I think you're right...it's possible that the big media newspaper companies can pull off a national classified Craigslist competitor.  Newspapers like the NY Times have dabbled with all sorts of business models for the online version of the paper, and they know that to reach critical mass they'll need to make most stuff free. They'll need to do the same thing with classifieds, and come up with a model where people can get free ads with optional paid enhancements like bolding, photos, etc.

      "We make our world significant by the courage of our questions and by the depth of our answers." Carl Sagan

      by John3 on Sat Jun 06, 2009 at 06:36:20 PM PDT

      [ Parent ]

  •  I work for a Canadian publisher (1+ / 0-)
    Recommended by:
    kurt

    and the parallels I see between our supposedly "dying" industry and that of print journalism are pretty strong.

    Both aren't so much in decline as they are in a state of transformation. The percentage of people in Canada who read for pleasure are the same now as they were in the sixties, which means - taking population growth into account - more Canadians are reading now than ever before. In the same vein, I'm pretty sure that more people are accessing news media now than at any other point in history.

    But people heavily invested/embedded in the old models, the ones that are going down the drain, like to make grand sweeping statements about how people are less informed, less cultured, less intellectual, less socially responsible than they were back in the day, simply because they're no longer buying the crap we gleefully shovel into their faces.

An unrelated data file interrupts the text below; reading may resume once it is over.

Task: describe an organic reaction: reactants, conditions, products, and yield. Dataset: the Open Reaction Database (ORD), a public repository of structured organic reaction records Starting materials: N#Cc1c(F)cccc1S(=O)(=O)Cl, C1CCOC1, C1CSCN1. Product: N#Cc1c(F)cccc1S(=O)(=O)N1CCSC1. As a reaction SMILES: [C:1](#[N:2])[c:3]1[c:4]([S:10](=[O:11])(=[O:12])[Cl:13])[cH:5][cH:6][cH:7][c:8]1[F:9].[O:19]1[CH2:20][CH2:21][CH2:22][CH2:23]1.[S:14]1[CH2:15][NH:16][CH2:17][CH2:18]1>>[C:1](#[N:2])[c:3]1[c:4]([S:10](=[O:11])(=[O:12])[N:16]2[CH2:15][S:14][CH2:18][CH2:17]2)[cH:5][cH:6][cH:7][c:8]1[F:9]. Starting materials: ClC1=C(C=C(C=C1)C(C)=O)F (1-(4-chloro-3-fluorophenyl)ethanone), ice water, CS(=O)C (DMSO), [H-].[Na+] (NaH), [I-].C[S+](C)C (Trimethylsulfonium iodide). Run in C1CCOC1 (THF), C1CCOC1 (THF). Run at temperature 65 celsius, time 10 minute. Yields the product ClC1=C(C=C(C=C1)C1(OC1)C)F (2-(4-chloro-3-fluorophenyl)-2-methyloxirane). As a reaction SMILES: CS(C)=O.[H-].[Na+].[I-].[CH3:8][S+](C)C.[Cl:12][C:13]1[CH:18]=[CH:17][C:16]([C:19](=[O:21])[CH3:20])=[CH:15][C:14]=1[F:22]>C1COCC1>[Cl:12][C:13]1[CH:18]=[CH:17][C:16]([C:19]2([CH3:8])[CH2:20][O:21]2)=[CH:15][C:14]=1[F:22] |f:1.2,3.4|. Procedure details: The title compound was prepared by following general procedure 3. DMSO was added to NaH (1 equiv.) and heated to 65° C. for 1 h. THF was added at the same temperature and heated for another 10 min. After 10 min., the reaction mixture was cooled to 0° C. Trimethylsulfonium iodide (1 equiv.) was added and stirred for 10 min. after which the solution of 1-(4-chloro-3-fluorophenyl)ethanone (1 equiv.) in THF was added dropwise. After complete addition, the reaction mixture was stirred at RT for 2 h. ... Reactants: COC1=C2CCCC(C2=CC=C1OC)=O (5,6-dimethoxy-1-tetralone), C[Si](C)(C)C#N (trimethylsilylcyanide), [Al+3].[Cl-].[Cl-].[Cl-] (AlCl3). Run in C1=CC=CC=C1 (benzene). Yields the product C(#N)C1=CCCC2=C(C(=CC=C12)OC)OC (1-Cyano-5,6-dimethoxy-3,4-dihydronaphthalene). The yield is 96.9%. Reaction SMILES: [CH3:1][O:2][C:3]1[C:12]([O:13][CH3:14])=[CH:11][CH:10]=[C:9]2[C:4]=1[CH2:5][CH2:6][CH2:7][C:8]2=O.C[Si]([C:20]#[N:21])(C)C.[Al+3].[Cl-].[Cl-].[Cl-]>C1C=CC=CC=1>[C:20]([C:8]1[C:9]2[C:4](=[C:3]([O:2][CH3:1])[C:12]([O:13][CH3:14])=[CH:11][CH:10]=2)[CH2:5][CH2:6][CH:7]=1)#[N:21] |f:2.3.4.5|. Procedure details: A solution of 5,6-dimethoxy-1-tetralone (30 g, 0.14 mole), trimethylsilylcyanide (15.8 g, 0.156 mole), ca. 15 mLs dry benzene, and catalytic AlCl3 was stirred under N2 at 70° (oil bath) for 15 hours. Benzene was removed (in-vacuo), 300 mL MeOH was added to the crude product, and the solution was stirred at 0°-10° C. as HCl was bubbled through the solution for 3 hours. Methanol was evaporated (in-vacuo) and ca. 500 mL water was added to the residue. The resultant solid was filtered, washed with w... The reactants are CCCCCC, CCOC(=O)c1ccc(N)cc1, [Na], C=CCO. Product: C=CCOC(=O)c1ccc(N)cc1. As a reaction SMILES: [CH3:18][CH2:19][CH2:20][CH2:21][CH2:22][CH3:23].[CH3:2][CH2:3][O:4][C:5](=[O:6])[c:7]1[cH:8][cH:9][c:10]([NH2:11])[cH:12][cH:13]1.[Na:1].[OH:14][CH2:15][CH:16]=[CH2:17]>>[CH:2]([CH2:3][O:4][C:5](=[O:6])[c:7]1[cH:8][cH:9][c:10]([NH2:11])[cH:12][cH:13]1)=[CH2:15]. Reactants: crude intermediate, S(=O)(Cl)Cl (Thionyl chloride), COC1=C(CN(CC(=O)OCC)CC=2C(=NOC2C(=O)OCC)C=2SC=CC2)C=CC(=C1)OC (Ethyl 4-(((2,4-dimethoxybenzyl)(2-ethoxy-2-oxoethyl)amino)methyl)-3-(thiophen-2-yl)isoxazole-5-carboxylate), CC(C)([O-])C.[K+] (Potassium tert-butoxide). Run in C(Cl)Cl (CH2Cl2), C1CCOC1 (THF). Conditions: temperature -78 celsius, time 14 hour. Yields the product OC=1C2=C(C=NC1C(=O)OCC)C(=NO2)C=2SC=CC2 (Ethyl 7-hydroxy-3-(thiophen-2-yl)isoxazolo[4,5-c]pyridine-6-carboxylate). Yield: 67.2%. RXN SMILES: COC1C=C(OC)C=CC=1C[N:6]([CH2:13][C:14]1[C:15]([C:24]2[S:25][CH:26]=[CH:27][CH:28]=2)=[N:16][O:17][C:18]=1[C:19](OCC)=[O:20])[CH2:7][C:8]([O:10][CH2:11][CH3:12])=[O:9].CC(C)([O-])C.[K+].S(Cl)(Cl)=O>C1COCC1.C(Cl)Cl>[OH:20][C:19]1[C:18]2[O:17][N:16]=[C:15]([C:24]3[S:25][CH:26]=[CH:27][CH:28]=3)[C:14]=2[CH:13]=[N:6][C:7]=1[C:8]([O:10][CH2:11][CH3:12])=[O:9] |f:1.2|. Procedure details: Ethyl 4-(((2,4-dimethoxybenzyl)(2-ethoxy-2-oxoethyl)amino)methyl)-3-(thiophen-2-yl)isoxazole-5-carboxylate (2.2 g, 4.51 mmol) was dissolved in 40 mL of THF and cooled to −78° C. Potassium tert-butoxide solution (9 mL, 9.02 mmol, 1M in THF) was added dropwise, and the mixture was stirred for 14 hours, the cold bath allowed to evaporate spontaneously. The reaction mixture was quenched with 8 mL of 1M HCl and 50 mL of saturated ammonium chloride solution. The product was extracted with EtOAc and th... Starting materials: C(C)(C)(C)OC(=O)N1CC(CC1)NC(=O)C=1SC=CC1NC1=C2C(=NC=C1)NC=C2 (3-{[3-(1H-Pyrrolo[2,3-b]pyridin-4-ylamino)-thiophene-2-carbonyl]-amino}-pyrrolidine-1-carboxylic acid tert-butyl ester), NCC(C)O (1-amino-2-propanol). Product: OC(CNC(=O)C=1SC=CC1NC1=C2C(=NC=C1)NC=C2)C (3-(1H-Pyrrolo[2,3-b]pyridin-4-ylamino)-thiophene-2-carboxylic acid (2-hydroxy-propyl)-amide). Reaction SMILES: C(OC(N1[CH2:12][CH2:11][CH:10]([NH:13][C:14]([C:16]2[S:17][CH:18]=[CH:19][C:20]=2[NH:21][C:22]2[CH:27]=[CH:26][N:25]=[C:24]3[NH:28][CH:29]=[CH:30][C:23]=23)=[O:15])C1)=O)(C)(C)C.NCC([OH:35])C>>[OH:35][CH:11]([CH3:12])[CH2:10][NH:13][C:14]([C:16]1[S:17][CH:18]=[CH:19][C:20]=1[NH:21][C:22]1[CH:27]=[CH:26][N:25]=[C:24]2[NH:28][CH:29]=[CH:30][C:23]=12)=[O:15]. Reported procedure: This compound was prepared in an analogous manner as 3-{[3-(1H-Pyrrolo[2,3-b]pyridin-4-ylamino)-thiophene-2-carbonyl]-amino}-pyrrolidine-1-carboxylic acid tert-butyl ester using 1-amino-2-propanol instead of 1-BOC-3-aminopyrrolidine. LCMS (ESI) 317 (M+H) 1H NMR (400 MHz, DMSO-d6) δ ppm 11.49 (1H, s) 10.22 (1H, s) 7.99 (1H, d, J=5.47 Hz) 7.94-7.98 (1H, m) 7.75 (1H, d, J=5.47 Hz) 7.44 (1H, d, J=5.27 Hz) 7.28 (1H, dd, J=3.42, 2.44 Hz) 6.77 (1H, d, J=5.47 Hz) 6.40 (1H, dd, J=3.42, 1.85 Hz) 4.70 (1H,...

And there's also the fact that - And I hate to say it - but many who've worked in traditional print media, especially but not exclusively the old guard, tend to have a really screwy take on the relationship between themselves and their consumers. Unlike other industries where the focus is upon providing people with what they want and how they want it, we've spent most of our existence dictating to people what they need and how they should need it.

    Suddenly, our audience no longer wants to play on our terms ... how dare they? People don't respect Journalism (tm) any more! No one appreciates Literature (tm) like they used to.

    And so on.

    May your anger be righteous.

    by bottlerocketheart on Sat Jun 06, 2009 at 04:44:50 PM PDT

  •  ya' know, saying things like "creating a Craigs- (0+ / 0-)

    -list competitor" pains me very, very deeply.  I can't tell you how much my sides hurt.  I may have herniated something irreparably. Laughter may be the best medicine, but right now its' killing me.  Please, please, please just don't go down the "Craigslist competitor" road in the future.  I can barely control my fingers enough to type through the paroxysms I'm currently in the throes of.

  •  Amen to that: (0+ / 0-)

    Many newspapers would survive as stand-alone entities, but are being dragged down by over-leveraged corporate owners who've spent the last few years bleeding their media properties dry.

    Busily being lean and mean with three or four levels of ubermanagement.

  •  The Bush paradigm: Racing to the Bottom (1+ / 0-)